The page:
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Rocky Mountain Highs — And Lows: Cautionary Tales From Colorado About Making Pot Legal In Massachusetts

Let other states contend with the frenzied embrace of the new law, writes Susan E. Reed. Massachusetts can legalize marijuana after the party is over. Pictured: Members of a crowd numbering tens of thousands smoke marijuana at the Denver 4/20 pro-marijuana rally at Civic Center Park in Denver in 2013. (Brennan Linsley/AP)
Let other states contend with the frenzied embrace of the new law, writes Susan E. Reed. Massachusetts can legalize marijuana after the party is over. Pictured: Members of a crowd numbering tens of thousands smoke marijuana at the Denver 4/20 pro-marijuana rally at Civic Center Park in Denver in 2013. (Brennan Linsley/AP)
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Whether you wake and bake every morning or never use pot, you will likely be affected by the legalization of marijuana in ways you never desired. The unintended consequences of its legalization in Colorado have been an increase in population, traffic congestion, home prices and homelessness, making it a more expensive, more frustrating, more problematic place to live than it used to be.

Colorado’s 2012 referendum legalizing marijuana was similar to the one being offered in Massachusetts next month. Adults who are 21 and older can legally purchase 28 grams in a single transaction and grow six plants.

Housing prices are increasing fastest in major cities located in states that have legalized marijuana.

Colorado voters overwhelmingly backed the referendum. Then the green rush began. Hordes of dreamers and schemers flooded into Colorado, an average of 85,000 a year, according to the Census Bureau. Some came to grow it, others came to smoke it. They embraced Colorado’s dramatic landscape, where they could catch a Rocky Mountain high by either climbing or consuming.

But now they can’t even get to the mountains without becoming stuck in some massive traffic jam along Interstate 70 or U.S. 285, the main highways leading up from Denver. They can rarely get across town on Interstate 25 without coming to a standstill.

One busy Denver area realtor told me it now takes him one third longer to crisscross the city to show houses. Another realtor described a family who has been camping in their car while they try to find a place to buy. But finding affordable places is tough. The lowest cost tier of houses, those below $400,000, have the steepest bidding wars, according to the realtors.

Housing prices are increasing fastest in major cities located in states that have legalized marijuana. In the past year they rose 9.4 percent in Denver, 11.2 percent in Seattle and In 12.4 percent in Portland, Oregon.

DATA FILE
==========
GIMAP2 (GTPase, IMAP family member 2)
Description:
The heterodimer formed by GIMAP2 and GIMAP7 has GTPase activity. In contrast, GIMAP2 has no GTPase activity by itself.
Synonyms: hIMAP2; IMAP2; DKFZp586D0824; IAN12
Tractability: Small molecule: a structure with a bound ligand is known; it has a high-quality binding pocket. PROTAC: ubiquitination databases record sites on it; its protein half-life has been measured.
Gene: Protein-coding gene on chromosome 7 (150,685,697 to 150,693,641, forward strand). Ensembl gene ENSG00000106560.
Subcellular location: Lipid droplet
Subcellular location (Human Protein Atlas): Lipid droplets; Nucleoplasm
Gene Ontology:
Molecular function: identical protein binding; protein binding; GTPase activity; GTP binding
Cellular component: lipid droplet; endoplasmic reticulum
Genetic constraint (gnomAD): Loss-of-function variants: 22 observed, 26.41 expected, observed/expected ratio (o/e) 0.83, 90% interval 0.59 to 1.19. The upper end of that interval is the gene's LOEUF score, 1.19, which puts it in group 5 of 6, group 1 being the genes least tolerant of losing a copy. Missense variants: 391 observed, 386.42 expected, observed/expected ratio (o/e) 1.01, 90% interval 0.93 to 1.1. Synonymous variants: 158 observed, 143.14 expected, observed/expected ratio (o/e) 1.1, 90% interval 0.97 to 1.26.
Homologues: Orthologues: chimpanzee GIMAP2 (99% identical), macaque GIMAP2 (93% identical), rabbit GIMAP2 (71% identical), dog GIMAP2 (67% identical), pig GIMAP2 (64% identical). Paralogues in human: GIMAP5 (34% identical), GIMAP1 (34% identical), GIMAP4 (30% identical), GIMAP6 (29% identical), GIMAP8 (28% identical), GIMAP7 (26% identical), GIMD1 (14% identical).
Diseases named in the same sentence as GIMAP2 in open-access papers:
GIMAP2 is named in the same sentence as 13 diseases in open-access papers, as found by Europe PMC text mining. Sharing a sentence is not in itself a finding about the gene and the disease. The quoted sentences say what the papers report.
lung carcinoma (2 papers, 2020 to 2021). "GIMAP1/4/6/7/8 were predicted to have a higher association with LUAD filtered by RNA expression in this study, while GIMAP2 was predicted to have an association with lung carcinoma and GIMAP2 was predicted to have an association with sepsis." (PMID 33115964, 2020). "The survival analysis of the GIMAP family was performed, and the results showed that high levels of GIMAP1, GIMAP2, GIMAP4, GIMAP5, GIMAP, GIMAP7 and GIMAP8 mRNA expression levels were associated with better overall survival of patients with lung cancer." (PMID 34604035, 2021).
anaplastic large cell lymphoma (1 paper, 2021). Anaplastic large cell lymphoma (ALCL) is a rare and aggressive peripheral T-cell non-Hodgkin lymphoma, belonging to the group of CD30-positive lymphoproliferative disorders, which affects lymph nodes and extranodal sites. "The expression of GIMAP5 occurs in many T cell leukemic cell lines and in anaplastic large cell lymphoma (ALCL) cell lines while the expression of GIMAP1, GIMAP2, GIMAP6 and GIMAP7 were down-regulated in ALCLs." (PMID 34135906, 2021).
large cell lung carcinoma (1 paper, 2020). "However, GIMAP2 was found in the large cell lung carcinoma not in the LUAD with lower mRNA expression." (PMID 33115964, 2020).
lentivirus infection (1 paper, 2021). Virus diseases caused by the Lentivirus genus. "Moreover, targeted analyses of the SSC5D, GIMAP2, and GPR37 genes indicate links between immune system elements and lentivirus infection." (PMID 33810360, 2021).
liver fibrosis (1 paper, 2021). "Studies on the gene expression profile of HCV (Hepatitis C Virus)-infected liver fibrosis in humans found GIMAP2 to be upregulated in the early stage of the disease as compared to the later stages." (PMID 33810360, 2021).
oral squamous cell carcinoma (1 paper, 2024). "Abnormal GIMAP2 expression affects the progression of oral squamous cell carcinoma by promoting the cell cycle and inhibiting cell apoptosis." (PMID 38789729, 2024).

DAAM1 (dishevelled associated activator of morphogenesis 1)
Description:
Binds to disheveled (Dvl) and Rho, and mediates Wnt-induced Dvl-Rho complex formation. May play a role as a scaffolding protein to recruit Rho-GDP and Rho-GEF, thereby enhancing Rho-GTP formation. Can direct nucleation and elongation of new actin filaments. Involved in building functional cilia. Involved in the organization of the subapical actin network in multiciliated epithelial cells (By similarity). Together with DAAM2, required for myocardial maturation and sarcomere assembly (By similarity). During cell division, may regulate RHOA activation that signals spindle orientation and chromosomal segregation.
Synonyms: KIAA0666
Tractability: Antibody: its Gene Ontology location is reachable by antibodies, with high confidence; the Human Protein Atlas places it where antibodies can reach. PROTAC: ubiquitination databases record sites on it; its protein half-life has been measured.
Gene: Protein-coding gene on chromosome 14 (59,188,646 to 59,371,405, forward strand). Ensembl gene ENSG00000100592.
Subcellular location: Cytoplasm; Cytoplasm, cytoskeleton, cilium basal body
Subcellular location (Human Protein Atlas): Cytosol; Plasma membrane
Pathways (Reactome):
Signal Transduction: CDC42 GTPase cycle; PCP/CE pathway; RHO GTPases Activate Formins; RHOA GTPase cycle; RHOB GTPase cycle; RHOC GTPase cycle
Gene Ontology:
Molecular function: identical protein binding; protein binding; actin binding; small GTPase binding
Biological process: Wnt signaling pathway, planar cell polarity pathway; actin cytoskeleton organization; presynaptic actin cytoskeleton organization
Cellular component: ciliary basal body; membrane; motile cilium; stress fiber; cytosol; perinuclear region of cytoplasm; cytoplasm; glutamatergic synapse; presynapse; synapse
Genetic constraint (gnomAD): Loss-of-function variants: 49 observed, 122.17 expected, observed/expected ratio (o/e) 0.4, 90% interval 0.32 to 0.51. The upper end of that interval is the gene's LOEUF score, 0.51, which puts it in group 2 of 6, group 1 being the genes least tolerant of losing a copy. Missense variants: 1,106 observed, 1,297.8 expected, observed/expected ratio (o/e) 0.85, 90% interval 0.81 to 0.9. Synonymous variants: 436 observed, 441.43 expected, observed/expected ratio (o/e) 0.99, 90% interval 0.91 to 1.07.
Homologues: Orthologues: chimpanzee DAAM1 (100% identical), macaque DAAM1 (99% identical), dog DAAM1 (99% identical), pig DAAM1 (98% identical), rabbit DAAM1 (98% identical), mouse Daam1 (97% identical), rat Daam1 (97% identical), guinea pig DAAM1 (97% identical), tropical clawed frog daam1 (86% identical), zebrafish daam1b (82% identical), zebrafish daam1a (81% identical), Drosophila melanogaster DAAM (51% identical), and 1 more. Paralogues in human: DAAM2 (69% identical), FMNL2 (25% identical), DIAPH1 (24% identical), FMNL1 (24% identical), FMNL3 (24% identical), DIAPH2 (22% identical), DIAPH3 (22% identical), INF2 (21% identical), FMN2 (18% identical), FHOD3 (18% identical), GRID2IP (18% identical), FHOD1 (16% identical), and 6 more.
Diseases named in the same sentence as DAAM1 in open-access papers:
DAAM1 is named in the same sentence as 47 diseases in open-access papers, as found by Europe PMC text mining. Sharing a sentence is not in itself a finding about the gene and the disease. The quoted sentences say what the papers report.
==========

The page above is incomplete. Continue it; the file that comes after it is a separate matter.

The housing crunch is made even worse by people who rent houses for the sole purpose of illegally growing thousands of marijuana plants. If the houses don’t burn down from dangerous modifications to the electrical systems, they are not properly ventilated and can reek of marijuana or become infested with mold, causing costly headaches for homeowners and their insurance companies.

One Salvation Army shelter surveyed 500 out-of-towners and found as many as 30 percent had come to Colorado for the pot. In July, the organization said it was at its breaking point, with too many to serve with too few resources. It is bracing for 20 percent more homeless this winter.

Fed up with these problems, Pueblo County, Colorado, is voting on whether to ban marijuana businesses next month. If it succeeds, it would join 100 counties in Oregon, where cannabis businesses are prohibited.

Experts have argued over whether or not legalized marijuana would be good for the health of Massachusetts residents. Analysts have examined its effect on the economy. But we haven’t fully anticipated the range of problems that could arise after legalization.

There could be a population rush to Massachusetts similar to the one in Colorado. An average of 13,000 millennials flocked to Denver annually from 2009 to 2014, according to a Brookings Institution report. They were attracted, in part, by a strong, diversified economy, which Boston also offers. Massachusetts features natural attractions equal to Colorado’s. Although the hills are a bit smaller, there’s still skiing in winter, and there is that gloriously long and dazzling coast.

The state-by-state approval process legalizing marijuana has caused dramatic and frequently unwelcome population shifts to places where dope is legal.

State leaders might welcome the new blood, since there has been a net migration away from the state. But higher numbers increase the competition for housing and thus, spike prices. A median priced home in Boston is $505,100, already higher than Denver’s $355,800, according to Zillow.

There is already a lack of affordable housing for young people in Boston and insufficient beds on most nights for the homeless. A population boom could result in even worse delays for commuters.

The state-by-state approval process legalizing marijuana has caused dramatic and frequently unwelcome population shifts to places where dope is legal. Although Massachusetts likes to be way ahead on progressive legislation, with marijuana, it is best to follow the pack. Let other states contend with the frenzied embrace of the new law. Massachusetts can legalize marijuana after the party is over.


Editor's note: Susan E. Reed has lived in Colorado on and off for decades, so it has been easy for her to notice changes over time.

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Susan E. Reed Twitter Cognoscenti contributor
Susan E. Reed is a columnist who has won several awards for her international reporting and her book, "The Diversity Index."

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